Memory augmentation may make it easier to learn complex topics by decreasing working memory load

Complex ideas may be hard to learn in part because their components overflow working memory. Given that Spaced repetition memory systems make memory a choice, memory augmentation may be one interesting solution.



Agarwal, P. K., Finley, J. R., Rose, N. S., & Roediger, H. L. (2017). Benefits from retrieval practice are greater for students with lower working memory capacity. Memory, 25(6), 764–771

  • Students with low working memory produced a slightly larger retrieval practice effect (with feedback, two days later).

Chen, O., Castro-Alonso, J. C., Paas, F., & Sweller, J. (2018). Undesirable difficulty effects in the learning of high-element interactivity materials. Frontiers in Psychology, 9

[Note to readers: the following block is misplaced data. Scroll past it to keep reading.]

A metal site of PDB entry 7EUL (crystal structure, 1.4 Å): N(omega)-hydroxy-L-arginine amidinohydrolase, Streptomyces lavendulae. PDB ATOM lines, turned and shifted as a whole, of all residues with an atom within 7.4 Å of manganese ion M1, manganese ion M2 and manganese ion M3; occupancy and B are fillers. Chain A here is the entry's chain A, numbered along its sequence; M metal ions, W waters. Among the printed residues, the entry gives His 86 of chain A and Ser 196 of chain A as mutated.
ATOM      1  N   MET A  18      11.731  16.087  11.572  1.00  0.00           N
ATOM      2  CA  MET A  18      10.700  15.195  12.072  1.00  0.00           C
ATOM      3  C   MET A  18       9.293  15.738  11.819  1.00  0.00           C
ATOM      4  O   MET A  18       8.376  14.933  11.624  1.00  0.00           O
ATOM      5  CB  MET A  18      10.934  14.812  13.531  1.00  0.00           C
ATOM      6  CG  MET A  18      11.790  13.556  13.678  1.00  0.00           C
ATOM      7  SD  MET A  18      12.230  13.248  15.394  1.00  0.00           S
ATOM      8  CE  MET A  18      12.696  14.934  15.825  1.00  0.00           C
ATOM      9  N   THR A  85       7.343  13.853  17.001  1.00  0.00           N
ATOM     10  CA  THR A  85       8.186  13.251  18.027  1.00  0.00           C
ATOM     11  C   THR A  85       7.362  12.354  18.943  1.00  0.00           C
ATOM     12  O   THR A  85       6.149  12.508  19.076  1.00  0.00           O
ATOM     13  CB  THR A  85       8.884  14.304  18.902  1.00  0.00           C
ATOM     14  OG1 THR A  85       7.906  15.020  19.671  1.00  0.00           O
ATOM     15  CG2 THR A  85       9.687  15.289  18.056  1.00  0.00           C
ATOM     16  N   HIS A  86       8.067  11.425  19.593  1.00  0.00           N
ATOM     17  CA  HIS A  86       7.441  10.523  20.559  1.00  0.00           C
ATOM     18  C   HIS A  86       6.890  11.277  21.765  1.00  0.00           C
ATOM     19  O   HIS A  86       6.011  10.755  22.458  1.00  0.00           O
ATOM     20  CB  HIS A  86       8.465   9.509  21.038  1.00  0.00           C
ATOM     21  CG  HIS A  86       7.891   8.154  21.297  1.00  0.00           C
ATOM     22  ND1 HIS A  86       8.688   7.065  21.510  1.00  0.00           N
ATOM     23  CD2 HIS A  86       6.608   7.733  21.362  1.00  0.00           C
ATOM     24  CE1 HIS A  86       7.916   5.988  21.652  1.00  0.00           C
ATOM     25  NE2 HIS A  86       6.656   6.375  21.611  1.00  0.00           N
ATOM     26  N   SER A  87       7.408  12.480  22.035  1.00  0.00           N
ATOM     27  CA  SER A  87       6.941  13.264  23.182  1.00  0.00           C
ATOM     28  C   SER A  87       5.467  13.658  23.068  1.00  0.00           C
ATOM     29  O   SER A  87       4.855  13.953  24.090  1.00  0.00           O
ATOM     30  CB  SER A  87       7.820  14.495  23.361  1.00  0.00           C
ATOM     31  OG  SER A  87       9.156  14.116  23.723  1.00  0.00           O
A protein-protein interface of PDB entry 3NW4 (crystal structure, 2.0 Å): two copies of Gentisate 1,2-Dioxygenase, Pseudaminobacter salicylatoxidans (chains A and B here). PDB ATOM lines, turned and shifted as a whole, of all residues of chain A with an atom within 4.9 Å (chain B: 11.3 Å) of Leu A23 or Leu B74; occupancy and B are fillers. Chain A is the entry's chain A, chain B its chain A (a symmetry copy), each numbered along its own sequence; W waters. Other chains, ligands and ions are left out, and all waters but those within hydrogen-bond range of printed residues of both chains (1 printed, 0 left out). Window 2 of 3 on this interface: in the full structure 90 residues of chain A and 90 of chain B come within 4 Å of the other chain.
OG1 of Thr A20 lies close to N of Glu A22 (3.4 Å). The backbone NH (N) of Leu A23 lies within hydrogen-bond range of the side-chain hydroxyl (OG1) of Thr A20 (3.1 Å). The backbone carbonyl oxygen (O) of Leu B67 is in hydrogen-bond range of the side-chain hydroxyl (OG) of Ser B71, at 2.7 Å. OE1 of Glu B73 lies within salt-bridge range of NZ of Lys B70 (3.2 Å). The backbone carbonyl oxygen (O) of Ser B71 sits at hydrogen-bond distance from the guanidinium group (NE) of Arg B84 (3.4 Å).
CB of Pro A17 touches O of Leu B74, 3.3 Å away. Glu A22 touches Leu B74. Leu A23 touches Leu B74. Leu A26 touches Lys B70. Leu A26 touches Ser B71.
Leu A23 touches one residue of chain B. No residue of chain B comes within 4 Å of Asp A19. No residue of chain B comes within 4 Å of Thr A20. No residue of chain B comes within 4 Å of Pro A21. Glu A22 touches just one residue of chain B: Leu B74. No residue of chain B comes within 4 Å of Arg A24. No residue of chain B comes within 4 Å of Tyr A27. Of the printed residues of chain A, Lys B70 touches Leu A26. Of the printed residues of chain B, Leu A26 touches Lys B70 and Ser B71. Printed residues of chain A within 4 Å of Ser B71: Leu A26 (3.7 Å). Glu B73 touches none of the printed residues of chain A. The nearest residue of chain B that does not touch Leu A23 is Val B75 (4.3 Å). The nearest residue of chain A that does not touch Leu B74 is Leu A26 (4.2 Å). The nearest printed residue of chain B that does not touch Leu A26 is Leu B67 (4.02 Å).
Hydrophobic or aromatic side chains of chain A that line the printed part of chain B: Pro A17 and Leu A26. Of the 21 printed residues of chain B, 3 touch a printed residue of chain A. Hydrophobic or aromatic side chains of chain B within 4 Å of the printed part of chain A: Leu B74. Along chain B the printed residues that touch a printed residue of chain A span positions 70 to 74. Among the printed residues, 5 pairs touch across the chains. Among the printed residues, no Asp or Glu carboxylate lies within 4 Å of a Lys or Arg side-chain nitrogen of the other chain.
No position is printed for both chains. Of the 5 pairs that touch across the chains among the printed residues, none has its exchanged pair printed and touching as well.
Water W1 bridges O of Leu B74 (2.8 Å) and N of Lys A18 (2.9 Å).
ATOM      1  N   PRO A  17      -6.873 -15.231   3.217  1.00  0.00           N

Matuschak, A., & Nielsen, M. (2019). How can we develop transformative tools for thought? Retrieved December 2, 2019, from

What makes these subjects difficult? In fact, individually many of the underlying ideas are not too complicated for people with a technical background. But the ideas come in an overwhelming number, a tsunami of unfamiliar concepts and notation. People must learn in rapid succession of qubits, the bra-ket notation, Hadamard gates, controlled-not gates, and many, many other abstract, unfamiliar notions. They’re imbibing an entire new language. Even if they can follow at first, understanding later ideas requires fluency with all the earlier ideas. It’s overwhelming and eventually disheartening.